Encouraging kids to talk about trauma isn’t always helpful. If children didn’t have traumatic experiences, being repeatedly “nudged” to open up may make them feel they should have—or even lead them to falsely believe they did. For children who did suffer, talking about the experience may not always be helpful and could even exacerbate the problem. They may benefit more from immersing themselves in a distracting task—like learning about history or science, reading and discussing literature, or working on a math problem.
Standard approaches to curriculum and teaching have long been causing emotional damage to many students. That’s not the fault of individual teachers. As I’ve discussed before, it’s a systemic problem grounded in the divergence between teacher training and instructional materials on the one hand and scientific evidence about how learning works on the other.
The most obvious example is reading instruction. Because of ineffective practices and mistaken beliefs, many students never learn how to sound out, or decode, words or to read fluently. In addition, many—especially those at the lower end of the socioeconomic spectrum—never acquire the academic knowledge and vocabulary necessary to understand complex written text.
Dr. Sheila Clonan, a psychologist who recently appeared on the Science of Reading podcast, used a powerful analogy to conjure the experience of a student who never gets effective decoding instruction: Imagine, she said, that you can’t swim. You go to the pool thinking you’re going to get swimming lessons. But instead, the teacher says, “Okay, everybody get in—start swimming. Go ahead, swim to the other side of the pool and back.” Some of the other kids are going faster than others, but they’re all managing to do it. And you can’t.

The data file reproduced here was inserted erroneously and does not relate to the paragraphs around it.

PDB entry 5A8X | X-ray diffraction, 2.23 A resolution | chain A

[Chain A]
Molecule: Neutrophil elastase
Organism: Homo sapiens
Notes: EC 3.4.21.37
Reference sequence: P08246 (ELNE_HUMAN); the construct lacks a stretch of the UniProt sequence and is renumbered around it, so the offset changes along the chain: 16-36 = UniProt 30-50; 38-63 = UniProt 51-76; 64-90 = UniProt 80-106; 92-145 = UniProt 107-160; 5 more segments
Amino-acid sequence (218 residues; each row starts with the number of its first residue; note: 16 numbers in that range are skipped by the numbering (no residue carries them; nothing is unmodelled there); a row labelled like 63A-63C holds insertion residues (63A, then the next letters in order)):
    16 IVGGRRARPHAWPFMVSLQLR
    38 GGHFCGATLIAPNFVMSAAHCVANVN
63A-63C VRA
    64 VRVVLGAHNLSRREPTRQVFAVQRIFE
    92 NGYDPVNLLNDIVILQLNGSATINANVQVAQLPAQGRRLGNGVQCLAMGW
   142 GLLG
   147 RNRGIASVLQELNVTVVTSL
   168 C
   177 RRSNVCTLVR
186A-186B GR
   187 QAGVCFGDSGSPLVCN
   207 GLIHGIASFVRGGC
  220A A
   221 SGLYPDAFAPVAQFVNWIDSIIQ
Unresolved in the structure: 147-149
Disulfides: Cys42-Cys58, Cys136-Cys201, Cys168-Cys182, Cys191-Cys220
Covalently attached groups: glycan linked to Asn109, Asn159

“And that’s what you’re doing for six and a half hours a day,” Clonan said. “Imagine what that does to your soul. So of course we’re seeing anxiety, frustration, depression sometimes.” Boys, Clonan said, are more likely to act out. “It’s better to be bad than stupid,” one told her. Girls are more likely to become anxious and depressed.
In schools serving high-poverty populations, almost all students might be flailing in the pool, because reading difficulties disproportionately affect children from less educated families—and in our society, education is highly correlated with income. But the fact that everyone is floundering doesn’t necessarily make the experience less damaging.